New York Times editor Jill Abramson defended the media's handling of the Edward Snowden leaks in an interview on the BBC on Tuesday night.
Speaking to famed interrogator Jeremy Paxman, Abramson--whose paper has written some stories based on Snowden's documents, and who has confirmed that she refused a British request to hand the documents over--said that the various outlets who have reported the story have done so responsibly and "very much in the public interest."
"It distresses me to see other people in the media being critical of journalists doing their job, which is to inform the public, and I think these articles have been in service of that," she said.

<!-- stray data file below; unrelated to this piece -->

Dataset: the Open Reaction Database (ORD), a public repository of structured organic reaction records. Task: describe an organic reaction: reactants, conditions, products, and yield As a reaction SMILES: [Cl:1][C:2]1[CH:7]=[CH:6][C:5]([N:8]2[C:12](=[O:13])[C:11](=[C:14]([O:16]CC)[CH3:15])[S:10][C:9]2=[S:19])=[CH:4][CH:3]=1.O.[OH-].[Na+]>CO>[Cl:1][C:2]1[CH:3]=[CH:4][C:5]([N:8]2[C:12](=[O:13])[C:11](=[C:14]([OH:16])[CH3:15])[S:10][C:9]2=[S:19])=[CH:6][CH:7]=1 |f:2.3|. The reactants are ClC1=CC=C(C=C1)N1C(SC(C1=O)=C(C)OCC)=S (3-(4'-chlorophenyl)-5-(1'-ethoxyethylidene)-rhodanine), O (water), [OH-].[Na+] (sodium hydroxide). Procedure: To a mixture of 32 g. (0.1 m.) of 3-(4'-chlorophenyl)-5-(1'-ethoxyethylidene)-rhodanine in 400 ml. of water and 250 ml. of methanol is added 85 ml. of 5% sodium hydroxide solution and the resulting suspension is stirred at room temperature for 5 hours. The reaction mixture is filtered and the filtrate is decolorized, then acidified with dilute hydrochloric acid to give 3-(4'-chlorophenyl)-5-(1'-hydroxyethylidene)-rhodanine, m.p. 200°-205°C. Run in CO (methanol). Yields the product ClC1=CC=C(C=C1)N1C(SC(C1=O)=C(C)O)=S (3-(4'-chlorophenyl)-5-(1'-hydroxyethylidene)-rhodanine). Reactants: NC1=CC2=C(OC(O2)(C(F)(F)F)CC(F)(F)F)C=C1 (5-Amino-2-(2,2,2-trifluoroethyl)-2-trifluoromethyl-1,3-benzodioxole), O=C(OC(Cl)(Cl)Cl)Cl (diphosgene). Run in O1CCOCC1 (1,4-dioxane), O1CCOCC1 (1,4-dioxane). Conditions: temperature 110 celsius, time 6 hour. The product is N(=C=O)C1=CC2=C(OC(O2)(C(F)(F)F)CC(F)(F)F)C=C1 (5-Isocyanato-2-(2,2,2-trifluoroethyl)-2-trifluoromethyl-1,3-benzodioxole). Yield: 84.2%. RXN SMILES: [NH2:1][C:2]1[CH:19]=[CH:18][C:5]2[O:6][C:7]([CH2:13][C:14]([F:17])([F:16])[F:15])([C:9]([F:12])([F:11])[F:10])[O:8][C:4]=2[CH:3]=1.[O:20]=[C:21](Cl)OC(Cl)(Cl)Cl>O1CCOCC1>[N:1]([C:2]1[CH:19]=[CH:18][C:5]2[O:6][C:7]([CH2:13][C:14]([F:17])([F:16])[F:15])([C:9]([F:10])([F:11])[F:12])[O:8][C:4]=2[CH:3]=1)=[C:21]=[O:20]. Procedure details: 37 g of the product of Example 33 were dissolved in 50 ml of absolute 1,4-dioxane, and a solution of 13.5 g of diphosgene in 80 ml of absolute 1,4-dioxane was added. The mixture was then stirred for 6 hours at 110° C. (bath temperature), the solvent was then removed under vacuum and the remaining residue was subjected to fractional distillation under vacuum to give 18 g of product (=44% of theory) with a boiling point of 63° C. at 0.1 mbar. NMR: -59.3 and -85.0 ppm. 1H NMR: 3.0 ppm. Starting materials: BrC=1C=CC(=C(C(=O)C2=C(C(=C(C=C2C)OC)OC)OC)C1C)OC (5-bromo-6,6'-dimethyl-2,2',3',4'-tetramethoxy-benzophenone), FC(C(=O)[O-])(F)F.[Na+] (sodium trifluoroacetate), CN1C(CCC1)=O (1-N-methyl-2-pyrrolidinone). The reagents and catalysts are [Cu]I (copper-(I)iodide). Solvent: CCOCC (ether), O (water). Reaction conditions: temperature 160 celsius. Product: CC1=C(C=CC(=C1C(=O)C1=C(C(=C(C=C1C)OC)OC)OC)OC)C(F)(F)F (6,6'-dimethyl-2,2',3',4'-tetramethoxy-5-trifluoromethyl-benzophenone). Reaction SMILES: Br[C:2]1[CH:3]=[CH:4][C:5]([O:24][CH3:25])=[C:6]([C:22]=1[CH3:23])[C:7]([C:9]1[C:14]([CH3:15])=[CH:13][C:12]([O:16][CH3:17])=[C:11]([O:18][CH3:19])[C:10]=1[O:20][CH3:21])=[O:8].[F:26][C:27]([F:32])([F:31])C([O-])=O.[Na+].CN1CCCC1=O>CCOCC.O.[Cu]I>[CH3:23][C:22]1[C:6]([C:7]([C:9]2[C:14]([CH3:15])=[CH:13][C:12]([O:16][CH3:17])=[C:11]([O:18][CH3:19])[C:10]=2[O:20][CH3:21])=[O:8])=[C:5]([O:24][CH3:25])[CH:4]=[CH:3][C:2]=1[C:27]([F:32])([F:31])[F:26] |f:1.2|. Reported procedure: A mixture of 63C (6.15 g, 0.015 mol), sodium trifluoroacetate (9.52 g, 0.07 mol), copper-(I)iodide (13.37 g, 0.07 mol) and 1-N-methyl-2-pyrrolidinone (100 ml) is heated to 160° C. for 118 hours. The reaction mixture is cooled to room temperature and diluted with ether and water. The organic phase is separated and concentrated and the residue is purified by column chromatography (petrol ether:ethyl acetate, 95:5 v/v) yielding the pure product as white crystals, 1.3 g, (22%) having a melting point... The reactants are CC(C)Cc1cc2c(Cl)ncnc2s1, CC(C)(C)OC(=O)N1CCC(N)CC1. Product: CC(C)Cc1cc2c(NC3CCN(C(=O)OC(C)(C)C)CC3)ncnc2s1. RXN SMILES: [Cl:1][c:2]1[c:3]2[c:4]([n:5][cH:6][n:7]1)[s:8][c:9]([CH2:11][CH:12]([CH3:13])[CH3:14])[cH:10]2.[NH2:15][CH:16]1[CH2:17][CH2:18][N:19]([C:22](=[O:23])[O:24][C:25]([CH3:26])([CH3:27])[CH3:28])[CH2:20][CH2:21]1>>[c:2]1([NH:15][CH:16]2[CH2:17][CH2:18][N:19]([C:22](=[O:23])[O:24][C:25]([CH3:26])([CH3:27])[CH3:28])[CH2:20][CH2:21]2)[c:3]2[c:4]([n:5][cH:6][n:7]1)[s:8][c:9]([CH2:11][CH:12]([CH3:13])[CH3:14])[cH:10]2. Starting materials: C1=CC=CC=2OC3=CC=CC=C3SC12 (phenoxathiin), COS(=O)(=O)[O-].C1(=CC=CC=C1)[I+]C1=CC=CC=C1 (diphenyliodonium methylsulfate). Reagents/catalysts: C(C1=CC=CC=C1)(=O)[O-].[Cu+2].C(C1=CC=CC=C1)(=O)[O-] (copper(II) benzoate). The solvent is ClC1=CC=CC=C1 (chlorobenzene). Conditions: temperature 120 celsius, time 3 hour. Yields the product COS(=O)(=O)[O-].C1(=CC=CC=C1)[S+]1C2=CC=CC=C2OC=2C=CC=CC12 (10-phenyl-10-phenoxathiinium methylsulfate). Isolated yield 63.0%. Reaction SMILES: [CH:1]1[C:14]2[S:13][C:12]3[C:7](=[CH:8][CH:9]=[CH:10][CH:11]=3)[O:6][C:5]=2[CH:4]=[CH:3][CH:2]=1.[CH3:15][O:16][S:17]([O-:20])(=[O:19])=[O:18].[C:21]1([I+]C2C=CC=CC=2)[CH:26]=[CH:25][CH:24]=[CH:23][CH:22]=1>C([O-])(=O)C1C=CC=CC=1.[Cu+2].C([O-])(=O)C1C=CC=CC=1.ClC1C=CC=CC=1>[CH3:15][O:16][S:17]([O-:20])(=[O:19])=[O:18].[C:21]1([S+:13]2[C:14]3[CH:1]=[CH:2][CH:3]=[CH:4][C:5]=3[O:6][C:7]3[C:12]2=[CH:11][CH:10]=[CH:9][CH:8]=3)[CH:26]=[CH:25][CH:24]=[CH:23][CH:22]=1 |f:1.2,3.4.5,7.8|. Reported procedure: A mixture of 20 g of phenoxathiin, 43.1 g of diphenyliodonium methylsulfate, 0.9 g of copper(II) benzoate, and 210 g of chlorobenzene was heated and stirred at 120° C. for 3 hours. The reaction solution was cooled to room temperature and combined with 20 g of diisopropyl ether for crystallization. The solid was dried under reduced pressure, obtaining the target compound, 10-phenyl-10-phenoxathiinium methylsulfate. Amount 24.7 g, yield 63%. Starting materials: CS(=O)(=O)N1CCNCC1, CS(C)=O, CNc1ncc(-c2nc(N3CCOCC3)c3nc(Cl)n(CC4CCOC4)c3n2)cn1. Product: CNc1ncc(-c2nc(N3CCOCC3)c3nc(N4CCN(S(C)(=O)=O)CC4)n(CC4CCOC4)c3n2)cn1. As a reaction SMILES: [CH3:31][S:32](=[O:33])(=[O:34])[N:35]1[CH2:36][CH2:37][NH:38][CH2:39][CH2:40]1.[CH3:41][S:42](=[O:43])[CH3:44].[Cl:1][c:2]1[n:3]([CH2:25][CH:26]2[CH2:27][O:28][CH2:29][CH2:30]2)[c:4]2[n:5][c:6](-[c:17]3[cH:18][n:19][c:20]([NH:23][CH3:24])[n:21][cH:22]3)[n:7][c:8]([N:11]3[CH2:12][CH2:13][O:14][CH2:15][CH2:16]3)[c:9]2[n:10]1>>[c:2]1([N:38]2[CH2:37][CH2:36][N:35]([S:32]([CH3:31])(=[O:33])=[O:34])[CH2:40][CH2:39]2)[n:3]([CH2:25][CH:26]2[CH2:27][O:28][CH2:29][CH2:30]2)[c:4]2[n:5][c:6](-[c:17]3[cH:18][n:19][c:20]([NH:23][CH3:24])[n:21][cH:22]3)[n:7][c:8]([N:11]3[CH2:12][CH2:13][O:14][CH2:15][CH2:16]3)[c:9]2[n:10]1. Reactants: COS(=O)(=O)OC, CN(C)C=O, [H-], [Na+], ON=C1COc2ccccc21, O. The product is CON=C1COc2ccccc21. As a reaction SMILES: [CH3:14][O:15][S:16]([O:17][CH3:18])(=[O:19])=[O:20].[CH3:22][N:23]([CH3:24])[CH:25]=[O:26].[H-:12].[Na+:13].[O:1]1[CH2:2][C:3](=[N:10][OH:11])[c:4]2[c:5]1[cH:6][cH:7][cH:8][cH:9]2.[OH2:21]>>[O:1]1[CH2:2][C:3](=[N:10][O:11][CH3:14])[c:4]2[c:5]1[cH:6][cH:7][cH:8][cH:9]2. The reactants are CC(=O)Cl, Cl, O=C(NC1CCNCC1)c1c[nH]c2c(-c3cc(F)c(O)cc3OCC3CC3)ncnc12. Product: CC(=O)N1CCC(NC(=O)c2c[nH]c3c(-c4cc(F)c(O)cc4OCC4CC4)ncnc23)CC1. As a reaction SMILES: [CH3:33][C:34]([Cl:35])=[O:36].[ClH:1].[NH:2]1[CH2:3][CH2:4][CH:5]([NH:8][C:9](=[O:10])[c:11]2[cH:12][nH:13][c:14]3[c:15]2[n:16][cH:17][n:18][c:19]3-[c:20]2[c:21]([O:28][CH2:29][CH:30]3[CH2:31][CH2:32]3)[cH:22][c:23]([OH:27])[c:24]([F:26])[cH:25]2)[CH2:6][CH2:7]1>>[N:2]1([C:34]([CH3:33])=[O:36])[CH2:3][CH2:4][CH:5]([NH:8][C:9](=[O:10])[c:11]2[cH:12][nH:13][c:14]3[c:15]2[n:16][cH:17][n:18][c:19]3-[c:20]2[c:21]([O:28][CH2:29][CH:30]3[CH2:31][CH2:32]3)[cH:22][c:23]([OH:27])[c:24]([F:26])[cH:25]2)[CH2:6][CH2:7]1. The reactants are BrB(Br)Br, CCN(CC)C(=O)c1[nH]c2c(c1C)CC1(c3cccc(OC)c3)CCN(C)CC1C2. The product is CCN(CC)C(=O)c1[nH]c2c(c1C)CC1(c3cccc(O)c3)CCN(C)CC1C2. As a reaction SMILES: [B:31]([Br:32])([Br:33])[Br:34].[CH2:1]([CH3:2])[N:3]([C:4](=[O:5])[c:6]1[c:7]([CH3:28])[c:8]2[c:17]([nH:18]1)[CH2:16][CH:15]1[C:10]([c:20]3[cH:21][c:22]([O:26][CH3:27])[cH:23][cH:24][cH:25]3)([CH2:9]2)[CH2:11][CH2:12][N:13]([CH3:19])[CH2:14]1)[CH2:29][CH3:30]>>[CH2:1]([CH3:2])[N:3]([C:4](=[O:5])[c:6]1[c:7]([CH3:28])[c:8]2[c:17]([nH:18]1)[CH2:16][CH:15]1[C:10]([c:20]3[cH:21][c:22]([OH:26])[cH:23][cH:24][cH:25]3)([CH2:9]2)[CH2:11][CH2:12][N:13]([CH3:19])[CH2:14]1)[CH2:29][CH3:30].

Asked why she felt she could be a reliable arbiter of what material would not harm national security, Abramson said she had years of experience in making such calls and trusted her judgment.
"When the New York Times published the Pentagon Papers back in the 1970s, the same claims were made, that publishing did grave harm to national security, and yet a couple of years after we published them, the same officials who said that admitted that actually there had not been any real harm to national security," she said.